It is odd that we in the U.K. are so keen to buy up forest from the U.S. – but there is little to no interest in planting out low-grade U.K. land with trees.
        I am surrounded by fields that are mostly only used for silage or occasional grazing.
        There’s no money in it.
        The farmers are reliant on E.U. subsidies.
        Forests grow thick and fast here, and tend not to burn down very often, due to the rarity of drought.
        I have a few oaks which produce acorns. (So they are old trees.)
        If I see a sapling appear, then I dig it up and plant it somewhere where nobody will mow it down!!

    • The energy involved in gathering and transporting the combustible forest waste to a refuse burner capable of efficiently generating power far exceeds the useful energy produced. At the current per kw rate in the Pacific NW (> 10cents/kwh) it cannot be cost effective. The energy density is just not high enough.

      • So not cheaper than conventional.
        But – I would still be interested to know how it compares with solar + storage. (thermal and P.V. systems)
        Since – it is effectively solar + storage.

  12. My son who is a seasonal firefighter here in oz was talking to a Canadian and couldn’t believe the different attitudes towards fuel reduction burns ,in Canada it is virtually impossible to satisfy the red tape to do a prescribed burn where as in Oz if the wind is right burn it .

    • Robert, the situation with controlled burns here in Victoria has become farcical over the past couple of decades, with green ideology permeating the local and state government departments responsible for fuel reduction and cool burns.
      Roadside collection of fallen timber is no longer permitted for firewood, which makes every country roadside a wick for uncontrolled spread of bushfires.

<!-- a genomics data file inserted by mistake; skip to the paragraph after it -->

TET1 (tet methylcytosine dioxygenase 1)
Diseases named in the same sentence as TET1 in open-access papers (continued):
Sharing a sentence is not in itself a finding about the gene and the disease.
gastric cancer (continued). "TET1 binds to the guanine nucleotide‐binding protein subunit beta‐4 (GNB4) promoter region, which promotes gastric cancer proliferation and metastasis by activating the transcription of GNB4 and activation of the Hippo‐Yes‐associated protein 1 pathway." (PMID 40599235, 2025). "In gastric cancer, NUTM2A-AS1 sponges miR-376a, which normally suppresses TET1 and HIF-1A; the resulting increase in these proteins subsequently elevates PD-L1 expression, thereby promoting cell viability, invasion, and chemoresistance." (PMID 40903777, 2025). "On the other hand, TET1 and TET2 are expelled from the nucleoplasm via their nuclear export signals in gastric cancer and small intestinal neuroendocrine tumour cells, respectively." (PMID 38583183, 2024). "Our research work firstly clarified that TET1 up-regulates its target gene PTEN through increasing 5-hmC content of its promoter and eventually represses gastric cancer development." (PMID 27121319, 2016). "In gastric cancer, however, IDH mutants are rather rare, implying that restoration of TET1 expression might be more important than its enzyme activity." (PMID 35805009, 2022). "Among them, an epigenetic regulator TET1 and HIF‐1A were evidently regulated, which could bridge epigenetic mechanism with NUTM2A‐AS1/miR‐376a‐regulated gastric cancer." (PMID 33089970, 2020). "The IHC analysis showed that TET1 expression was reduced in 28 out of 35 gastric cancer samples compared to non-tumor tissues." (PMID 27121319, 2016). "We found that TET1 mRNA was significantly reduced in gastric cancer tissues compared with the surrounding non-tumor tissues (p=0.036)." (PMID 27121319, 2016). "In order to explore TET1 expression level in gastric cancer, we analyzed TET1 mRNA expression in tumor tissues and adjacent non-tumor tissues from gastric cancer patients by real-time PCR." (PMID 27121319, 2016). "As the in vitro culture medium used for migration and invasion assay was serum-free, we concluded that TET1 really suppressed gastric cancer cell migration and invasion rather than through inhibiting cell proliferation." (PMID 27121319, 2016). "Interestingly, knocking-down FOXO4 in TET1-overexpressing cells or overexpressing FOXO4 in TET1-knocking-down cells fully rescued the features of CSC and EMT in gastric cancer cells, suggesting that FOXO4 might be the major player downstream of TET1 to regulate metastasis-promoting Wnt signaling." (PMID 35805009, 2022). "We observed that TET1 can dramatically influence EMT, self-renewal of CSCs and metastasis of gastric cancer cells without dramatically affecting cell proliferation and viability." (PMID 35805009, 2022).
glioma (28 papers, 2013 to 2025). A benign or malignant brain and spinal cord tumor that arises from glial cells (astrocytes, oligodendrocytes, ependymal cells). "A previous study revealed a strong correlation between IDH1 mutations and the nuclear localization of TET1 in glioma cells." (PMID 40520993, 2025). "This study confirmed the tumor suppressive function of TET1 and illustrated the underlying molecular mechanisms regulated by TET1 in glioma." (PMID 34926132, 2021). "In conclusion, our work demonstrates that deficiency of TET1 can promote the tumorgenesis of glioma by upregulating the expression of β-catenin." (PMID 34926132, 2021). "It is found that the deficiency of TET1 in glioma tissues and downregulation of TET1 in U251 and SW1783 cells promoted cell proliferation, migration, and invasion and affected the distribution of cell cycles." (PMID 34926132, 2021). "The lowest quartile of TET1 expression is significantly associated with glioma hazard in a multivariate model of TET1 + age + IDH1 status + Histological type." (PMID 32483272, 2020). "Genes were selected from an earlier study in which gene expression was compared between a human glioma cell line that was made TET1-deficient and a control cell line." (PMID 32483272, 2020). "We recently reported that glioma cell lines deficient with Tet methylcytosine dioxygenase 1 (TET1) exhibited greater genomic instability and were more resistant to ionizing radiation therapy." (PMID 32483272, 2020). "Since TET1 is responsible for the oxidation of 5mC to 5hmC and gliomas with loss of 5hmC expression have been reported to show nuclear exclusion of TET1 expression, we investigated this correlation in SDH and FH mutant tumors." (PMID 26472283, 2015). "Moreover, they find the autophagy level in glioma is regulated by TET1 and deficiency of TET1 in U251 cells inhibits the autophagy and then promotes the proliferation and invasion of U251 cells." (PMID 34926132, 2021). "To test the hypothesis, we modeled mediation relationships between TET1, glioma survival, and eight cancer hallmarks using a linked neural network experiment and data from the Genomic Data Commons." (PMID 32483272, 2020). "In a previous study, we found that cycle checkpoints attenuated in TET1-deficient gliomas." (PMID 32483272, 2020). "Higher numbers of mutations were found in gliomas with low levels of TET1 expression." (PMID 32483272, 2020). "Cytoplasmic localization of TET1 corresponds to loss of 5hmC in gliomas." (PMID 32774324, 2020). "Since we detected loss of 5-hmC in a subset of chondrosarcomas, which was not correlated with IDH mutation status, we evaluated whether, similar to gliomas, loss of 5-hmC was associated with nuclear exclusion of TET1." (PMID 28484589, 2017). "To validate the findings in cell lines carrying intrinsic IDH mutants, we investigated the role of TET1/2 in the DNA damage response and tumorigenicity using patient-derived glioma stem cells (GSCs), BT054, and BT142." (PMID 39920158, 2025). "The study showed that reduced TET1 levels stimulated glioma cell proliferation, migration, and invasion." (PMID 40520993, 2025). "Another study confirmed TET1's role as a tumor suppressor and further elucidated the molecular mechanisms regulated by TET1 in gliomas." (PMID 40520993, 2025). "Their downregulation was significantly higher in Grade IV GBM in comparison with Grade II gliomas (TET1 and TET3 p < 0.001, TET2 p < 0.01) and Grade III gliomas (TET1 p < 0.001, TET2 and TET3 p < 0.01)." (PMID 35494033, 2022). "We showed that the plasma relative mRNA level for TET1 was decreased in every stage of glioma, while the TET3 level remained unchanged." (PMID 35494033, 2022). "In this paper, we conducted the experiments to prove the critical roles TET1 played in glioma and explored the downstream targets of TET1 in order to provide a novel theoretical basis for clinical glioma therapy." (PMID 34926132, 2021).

All those furry critters the greenie government wallahs say they are ‘saving’ by letting scrub build up are the first to go up in a fiery inferno when the inevitable fires occur.

  13. “On the subject of forests. Has anyone ever done a cost comparison between growing and clear cutting forest and then loading it into a power station furnace.”

    Yes, I have! Wind and solar suck the money out of things that would produce power, reduce ghg, and be good for the environment.

    The most serious environmental problems in North America is the forest health of the semi-arid forest east of the coastal ranges to the Rockies. At the risk of being simplistic, the problem is manmade. Well meaning efforts to fight fires for the last hundred years allowed fuel to build up.

    Semi-arid evolved with naturally occurring wildfires.

    I first got involved with this issue after giving a presentation at the Washington State Department of Ecology on using power producing engineering technology to solve local environmental problems. My manager and I were approached afterward in the parking lot by a US EPA employee who had another problem that needed solving.

    We came up wit a 25 MWe steam plant that could burn forest and other wood wastes. It would be more economical than wind and solar. Local environmentalist were receptive to the idea.

    Or course burning ‘baby’ trees is about as popular as burning bay whales with the city folks who fund Sierra Club lawyers. They seem to think we like windmills in our backyards.

    This work was great fun but came to an end on 9/11. The nation had other priorities.

  14. “there is increasing evidence that there is overall less fire in the landscape today than there has been centuries ago”

    “The warming climate, which is predicted to result in more severe fire weather in many regions of the globe in this century, will probably contribute further to both perceived and actual risks to lives, health and infrastructure.”